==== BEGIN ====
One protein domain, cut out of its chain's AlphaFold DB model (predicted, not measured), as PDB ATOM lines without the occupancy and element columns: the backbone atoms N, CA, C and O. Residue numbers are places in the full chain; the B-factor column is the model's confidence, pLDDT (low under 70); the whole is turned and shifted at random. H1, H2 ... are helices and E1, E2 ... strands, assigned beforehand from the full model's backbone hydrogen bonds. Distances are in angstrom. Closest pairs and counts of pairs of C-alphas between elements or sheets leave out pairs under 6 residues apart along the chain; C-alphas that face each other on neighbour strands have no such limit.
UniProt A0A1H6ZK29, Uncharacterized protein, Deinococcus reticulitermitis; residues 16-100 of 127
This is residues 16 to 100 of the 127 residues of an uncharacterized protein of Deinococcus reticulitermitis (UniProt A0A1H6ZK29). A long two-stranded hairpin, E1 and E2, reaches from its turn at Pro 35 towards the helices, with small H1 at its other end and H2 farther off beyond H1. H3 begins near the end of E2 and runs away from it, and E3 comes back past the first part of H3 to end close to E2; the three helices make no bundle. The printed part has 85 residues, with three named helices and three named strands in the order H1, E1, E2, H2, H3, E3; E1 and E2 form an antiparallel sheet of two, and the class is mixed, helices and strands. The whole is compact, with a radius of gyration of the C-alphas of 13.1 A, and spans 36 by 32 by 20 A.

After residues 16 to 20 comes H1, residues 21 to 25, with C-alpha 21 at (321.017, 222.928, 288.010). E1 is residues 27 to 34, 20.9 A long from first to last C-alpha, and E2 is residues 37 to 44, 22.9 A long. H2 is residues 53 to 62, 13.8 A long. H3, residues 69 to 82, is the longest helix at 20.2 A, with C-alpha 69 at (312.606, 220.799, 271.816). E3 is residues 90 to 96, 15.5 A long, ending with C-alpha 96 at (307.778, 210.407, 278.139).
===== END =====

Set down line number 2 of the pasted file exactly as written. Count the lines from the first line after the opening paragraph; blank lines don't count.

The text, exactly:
This is residues 16 to 100 of the 127 residues of an uncharacterized protein of Deinococcus reticulitermitis (UniProt A0A1H6ZK29). A long two-stranded hairpin, E1 and E2, reaches from its turn at Pro 35 towards the helices, with small H1 at its other end and H2 farther off beyond H1. H3 begins near the end of E2 and runs away from it, and E3 comes back past the first part of H3 to end close to E2; the three helices make no bundle. The printed part has 85 residues, with three named helices and three named strands in the order H1, E1, E2, H2, H3, E3; E1 and E2 form an antiparallel sheet of two, and the class is mixed, helices and strands. The whole is compact, with a radius of gyration of the C-alphas of 13.1 A, and spans 36 by 32 by 20 A.